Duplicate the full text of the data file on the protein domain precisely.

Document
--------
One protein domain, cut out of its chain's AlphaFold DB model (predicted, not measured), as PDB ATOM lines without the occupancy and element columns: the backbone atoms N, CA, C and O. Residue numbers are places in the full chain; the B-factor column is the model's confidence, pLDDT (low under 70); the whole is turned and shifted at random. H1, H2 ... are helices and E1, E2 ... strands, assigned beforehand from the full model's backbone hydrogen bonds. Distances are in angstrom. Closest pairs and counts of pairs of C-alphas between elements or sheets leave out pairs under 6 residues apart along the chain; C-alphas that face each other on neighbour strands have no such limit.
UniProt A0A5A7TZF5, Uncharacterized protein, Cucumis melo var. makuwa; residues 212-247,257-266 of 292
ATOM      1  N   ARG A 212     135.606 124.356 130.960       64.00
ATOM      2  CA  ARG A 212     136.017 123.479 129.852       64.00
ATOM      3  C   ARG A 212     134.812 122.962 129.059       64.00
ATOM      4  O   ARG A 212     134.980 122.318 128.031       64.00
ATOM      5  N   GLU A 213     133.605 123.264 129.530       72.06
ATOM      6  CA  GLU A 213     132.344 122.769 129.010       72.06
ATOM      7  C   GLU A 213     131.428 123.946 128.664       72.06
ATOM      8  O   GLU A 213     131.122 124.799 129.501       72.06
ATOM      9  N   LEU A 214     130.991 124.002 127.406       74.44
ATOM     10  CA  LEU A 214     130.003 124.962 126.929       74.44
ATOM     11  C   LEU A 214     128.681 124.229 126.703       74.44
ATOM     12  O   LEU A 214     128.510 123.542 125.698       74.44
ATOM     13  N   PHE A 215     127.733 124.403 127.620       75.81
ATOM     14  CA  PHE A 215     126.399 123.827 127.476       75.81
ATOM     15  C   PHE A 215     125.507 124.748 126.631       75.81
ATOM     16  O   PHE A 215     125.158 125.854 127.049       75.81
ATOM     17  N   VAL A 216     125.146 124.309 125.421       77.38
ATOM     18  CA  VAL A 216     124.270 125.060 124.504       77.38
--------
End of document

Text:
One protein domain, cut out of its chain's AlphaFold DB model (predicted, not measured), as PDB ATOM lines without the occupancy and element columns: the backbone atoms N, CA, C and O. Residue numbers are places in the full chain; the B-factor column is the model's confidence, pLDDT (low under 70); the whole is turned and shifted at random. H1, H2 ... are helices and E1, E2 ... strands, assigned beforehand from the full model's backbone hydrogen bonds. Distances are in angstrom. Closest pairs and counts of pairs of C-alphas between elements or sheets leave out pairs under 6 residues apart along the chain; C-alphas that face each other on neighbour strands have no such limit.
UniProt A0A5A7TZF5, Uncharacterized protein, Cucumis melo var. makuwa; residues 212-247,257-266 of 292
ATOM      1  N   ARG A 212     135.606 124.356 130.960       64.00
ATOM      2  CA  ARG A 212     136.017 123.479 129.852       64.00
ATOM      3  C   ARG A 212     134.812 122.962 129.059       64.00
ATOM      4  O   ARG A 212     134.980 122.318 128.031       64.00
ATOM      5  N   GLU A 213     133.605 123.264 129.530       72.06
ATOM      6  CA  GLU A 213     132.344 122.769 129.010       72.06
ATOM      7  C   GLU A 213     131.428 123.946 128.664       72.06
ATOM      8  O   GLU A 213     131.122 124.799 129.501       72.06
ATOM      9  N   LEU A 214     130.991 124.002 127.406       74.44
ATOM     10  CA  LEU A 214     130.003 124.962 126.929       74.44
ATOM     11  C   LEU A 214     128.681 124.229 126.703       74.44
ATOM     12  O   LEU A 214     128.510 123.542 125.698       74.44
ATOM     13  N   PHE A 215     127.733 124.403 127.620       75.81
ATOM     14  CA  PHE A 215     126.399 123.827 127.476       75.81
ATOM     15  C   PHE A 215     125.507 124.748 126.631       75.81
ATOM     16  O   PHE A 215     125.158 125.854 127.049       75.81
ATOM     17  N   VAL A 216     125.146 124.309 125.421       77.38
ATOM     18  CA  VAL A 216     124.270 125.060 124.504       77.38